The unfortunate events first began in Manhattan where a J Train train operator was punched by a lowlife who opened his cab door at the Essex Street station. Dan Rivoli of the New York Daily News has more in this report:

A trio of subway riders went wild on the rails Saturday night, attacking train operators in separate incidents, union and transit officials said Monday.

The first attack happened on the J train at the Essex St. station around 8:30 p.m., when a man opened the train operator’s cab door and slugged him in the head.

The thug fled and the transit worker was taken to New York Presbyterian Hospital, where he was treated and released.

Later, at 9:19 p.m., an unruly rider at the Euclid Ave. stop in East New York hurled a beer can at a train operator, hitting him in the right arm.

The indignities against transit workers that night continued at 10:15 p.m. when a man spit on an operator’s face while inside the Court Square station on the G line.

Police and EMS went to the scene and took the train operator to Mount Sinai Hospital.

Click here for the complete report.

I strongly concur with the sentiments shared by Transport Workers Union Local 100 vice president Kevin Harrington who noted “All too often, transit employees feel alone, without protection as they do their jobs in an all too hostile environment that is often a dumping zone for the mentally ill or a home for street criminals”.

While our elected officials did something good by increasing punishment for crimes against transit workers, it still does not seem like such incidents are enforced enough to make it a deterrent to the people who commit these crimes.

Growing up in a transit family and seeing first hand what attacks do to such vulnerable employees, I strongly urge that they get better protection in the system as anything less is completely unacceptable.

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MTA Worker Commits Suicide In Subway Station

Sadly the weekend got off to a grim start in the world of transit as a MTA maintenance worker committed suicide after jumping in front of a Bronx-bound 6 Train shortly before the afternoon rush hour on Friday. Rocco Parascandola of the New York Daily News has more:

The MTA maintenance worker was killed Friday afternoon when she leapt in front of an oncoming Midtown subway train — at the exact spot where she knew the impact would certainly kill her, officials and police sources said.

McClain, 45, jumped in front of a northbound 6 train at the 59th St. station about 2:45 p.m., the sources said.
The worker jumped at the end of the platform, where the uptown train barrels into the station, police sources said.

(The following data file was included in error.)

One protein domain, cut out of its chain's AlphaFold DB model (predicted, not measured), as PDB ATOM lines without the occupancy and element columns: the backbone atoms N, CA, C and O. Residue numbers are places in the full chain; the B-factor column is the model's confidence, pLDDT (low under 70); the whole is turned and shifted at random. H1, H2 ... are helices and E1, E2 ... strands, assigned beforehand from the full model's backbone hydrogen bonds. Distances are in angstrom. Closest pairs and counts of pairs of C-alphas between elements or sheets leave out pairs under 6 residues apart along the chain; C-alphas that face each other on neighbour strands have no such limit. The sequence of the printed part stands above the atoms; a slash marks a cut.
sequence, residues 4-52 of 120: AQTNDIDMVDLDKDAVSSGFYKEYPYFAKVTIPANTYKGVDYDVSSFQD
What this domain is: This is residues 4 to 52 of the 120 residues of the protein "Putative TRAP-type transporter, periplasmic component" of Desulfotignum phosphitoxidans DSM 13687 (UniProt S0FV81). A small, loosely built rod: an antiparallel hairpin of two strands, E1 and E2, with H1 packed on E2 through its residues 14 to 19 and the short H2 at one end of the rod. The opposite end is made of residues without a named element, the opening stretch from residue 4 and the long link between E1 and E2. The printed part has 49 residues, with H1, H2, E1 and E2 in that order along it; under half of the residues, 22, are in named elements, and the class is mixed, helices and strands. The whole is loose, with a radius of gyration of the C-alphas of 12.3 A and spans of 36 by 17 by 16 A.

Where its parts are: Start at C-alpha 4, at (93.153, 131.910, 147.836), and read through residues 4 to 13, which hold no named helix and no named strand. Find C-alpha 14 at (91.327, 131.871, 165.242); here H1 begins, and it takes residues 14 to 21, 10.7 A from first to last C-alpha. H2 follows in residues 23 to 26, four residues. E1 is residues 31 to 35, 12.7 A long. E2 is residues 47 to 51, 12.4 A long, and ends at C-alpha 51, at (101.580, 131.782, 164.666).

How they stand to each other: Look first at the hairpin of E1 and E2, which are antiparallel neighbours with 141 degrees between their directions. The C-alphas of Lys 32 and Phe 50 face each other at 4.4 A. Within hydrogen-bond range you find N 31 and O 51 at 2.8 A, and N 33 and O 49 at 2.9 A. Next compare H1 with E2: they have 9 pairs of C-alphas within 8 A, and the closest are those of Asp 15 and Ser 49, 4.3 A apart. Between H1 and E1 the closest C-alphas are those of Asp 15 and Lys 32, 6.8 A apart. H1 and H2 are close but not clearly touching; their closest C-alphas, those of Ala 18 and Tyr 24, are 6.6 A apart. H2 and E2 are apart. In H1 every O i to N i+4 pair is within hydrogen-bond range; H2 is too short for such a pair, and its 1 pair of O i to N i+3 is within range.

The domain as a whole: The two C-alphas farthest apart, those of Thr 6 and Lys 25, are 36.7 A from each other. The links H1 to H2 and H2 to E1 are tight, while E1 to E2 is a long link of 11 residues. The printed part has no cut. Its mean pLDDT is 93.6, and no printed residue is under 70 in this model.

Click here for the complete report.

I would like to take this time & offer my deepest condolences to the friends & family of Kelly McClain. May you all do your best to find peace during these troubling times.

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Sen Schumer Seeks $550M For Repairs

In a followup to the story of the U.S. District Court’s decision to cap the payout at $125M for Amtrak for superstorm Sandy damage, Senator Chuck Schumer is seeking $550M in unused superstorm Sandy funds to help Amtrak fund its proposed project to fix the East River tunnels. Newsday Transit Reporter Alfonso A. Castillo has more:

Sen. Chuck Schumer has asked federal officials to use $550 million in untapped Sandy aid to help pay for repairs to the badly damaged East River tunnels primarily used by the Long Island Rail Road.

In a letter written Saturday, Schumer urged U.S. Transportation Secretary Anthony Foxx and Federal Emergency Management Agency Administrator Craig Fugate to tap $800 million of unobligated federal superstorm Sandy funding to help pull Amtrak, which owns the tunnels, out of the fiscal jam caused by a recent federal court decision.

In his letter, Schumer (D-N.Y.) said the court decision could cause Amtrak to delay repairs “for a number of years” as it waits for a decision on an appeal. That could also set back the Metropolitan Transportation Authority’s East Side Access project to link the LIRR to Grand Central Terminal. Amtrak and MTA officials have said the schedules of the two projects need to be closely coordinated.

“This is simply unacceptable,” Schumer wrote. “Both projects — the repair of the East River Tubes and the East Side Access project — are simply too important to Long Island, NYC, New Jersey and all of the New York metro region to be placed into jeopardy.”

Click here for the complete report.

While I don’t agree with a lot of Senator Schumer’s positions, I give him a lot of credit for stepping up & fighting for funding of such an important transit infrastructure project. He unlike many other elected officials in our area at least understands that our region needs proper funding to help build & maintain arguably the world’s most important transit infrastructure.